EMERSON Process Management last month unveiled to the Australian market three innovations that extend the benefits of PlantWeb digital architecture, namely Smart Remote Automation, Smart Machinery Health Management and AMS Intelligent Device Manager 7.0.
“We’ve revolutionised availability and productivity,” said Glen Charge, general manager, Emerson Process Management, Australia & New Zealand. “However, we won’t rest on our laurels. We will continue to look to new ways to increase value for our customers.”
Opening the launch, Charge noted that Emerson is known for two major strengths: integrity and financial stability.
“Our financial stability enables us to continue to spend heavily in research and development,” said Charge. In 2005, Emerson spent US$500 million on R&D, of which US$100 million was earmarked for developing PlantWeb.
The company claimed a 16.8 percent market share in fiscal year 2005 in the worldwide process automation market of $24.8 billion, with a total of 5,474 PlantWeb units installed.
Damon Ellender, PlantWeb program manager, flow computer division, says the launch of Smart Remote automation marks “the beginning of the end of run-to-fail practices”.
Smart Remote technology enables continuous diagnostics to run at remote sites and connect in real-time to centralised operations centres.
This technology is of particular interest to upstream oil and gas, where production, transportation and distribution operations can cover hundreds or even thousands of square kilometres.
“To maintain these sites has traditionally required many man-hours and kilometres of driving,” said Ellender. “Smart Remote technology gives continuous visibility to the health of field instrumentation.”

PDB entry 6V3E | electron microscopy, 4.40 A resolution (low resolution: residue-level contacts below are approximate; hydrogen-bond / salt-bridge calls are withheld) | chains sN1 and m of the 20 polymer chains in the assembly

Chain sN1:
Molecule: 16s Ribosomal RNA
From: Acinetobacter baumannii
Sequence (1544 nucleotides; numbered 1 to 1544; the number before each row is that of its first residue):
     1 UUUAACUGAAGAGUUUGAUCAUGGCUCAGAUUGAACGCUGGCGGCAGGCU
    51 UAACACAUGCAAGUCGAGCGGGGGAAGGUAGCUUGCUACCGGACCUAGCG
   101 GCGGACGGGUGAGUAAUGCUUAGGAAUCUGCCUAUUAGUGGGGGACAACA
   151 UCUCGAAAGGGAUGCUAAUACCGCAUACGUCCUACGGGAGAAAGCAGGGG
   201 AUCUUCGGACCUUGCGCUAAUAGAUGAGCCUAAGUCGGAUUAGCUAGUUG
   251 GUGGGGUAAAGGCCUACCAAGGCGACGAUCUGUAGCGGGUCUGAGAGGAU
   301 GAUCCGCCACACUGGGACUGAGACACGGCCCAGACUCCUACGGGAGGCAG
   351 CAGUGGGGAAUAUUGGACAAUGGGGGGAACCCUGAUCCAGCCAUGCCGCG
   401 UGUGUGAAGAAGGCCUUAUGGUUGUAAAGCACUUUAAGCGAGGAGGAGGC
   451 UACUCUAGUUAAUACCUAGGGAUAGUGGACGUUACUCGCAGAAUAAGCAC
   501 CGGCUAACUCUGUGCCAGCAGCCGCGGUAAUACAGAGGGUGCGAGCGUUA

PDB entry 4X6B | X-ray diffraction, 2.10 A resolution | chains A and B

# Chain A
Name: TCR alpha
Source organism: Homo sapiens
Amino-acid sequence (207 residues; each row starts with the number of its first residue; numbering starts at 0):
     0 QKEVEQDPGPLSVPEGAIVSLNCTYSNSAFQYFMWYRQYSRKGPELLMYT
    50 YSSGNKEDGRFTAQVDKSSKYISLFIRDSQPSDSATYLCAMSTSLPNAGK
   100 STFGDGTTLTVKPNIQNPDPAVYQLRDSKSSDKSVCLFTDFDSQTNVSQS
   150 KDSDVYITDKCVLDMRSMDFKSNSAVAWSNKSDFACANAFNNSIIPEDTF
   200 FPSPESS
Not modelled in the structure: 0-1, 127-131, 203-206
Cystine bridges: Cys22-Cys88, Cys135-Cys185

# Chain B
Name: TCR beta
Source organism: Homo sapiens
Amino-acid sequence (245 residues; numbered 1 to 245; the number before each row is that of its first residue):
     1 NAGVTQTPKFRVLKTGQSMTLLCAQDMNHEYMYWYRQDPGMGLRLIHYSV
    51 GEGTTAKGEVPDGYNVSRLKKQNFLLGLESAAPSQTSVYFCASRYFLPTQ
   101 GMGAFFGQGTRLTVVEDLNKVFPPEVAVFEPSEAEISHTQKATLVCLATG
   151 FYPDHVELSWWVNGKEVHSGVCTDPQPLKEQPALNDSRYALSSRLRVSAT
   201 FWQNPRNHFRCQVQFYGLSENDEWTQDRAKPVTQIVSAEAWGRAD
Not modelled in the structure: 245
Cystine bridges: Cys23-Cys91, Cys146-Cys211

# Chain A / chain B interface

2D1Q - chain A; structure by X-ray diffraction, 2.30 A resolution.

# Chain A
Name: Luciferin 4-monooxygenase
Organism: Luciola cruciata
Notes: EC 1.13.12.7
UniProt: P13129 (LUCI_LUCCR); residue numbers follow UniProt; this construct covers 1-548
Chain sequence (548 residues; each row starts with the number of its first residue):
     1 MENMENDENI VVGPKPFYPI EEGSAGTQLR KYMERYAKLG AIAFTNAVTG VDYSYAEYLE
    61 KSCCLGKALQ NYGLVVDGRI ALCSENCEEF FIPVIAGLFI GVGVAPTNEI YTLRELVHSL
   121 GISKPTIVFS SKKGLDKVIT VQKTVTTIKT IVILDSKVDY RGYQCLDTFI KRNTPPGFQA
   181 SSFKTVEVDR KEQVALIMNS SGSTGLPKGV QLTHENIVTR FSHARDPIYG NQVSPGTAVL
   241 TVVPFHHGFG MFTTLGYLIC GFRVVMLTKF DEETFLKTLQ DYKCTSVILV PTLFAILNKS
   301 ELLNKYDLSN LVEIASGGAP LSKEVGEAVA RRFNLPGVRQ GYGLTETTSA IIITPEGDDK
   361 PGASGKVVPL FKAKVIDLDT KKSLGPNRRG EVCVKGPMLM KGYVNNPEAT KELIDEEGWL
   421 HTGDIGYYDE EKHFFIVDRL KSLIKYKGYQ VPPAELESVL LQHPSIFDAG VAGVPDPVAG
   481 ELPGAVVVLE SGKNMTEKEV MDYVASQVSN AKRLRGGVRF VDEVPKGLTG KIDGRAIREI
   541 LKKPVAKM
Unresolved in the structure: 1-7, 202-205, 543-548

Tom Rolton, Emerson business development manager, describes the technology as providing a “bidirectional conduit”.
“Smart Remote changes the economics of plant automation,” said Rolton, “by providing embedded predictive intelligence throughout a plant.”
He added, “If there’s a takeaway message it’s this: PlantWeb delivers predicative, accurate and actionable information to the right person in time to make a difference.”
On using predictive diagnostics to monitor and analyse the health of rotating equipment, Todd Reeves, product manager, machinery health management, notes that unplanned production shutdowns are expensive, costing $1 million or more per day in some industries.
“Forty-three percent of plant incidents is caused by mechanical failure,” said Reeves, who is based in Tennessee, US. “A typical process plant would include 2500 machines, of which 60 percent are motor-pump machine trains. Yet motor-pumps are traditionally monitored only infrequently and repaired when they fail.”
And with 40 to 50 percent of equipment breakdowns related to poor operating practices, it stands to reason that careful monitoring of these assets can prevent profit loss due to unplanned downtime, says Reeves.
In launching Version 7.0 of AMS Intelligent Device Manager, Tommy Lee, director, AMS, noted, “Unexpected machinery downtime can account for as much as 40 percent of lost capacity and can consume up to 30 percent of a plant’s maintenance budget.”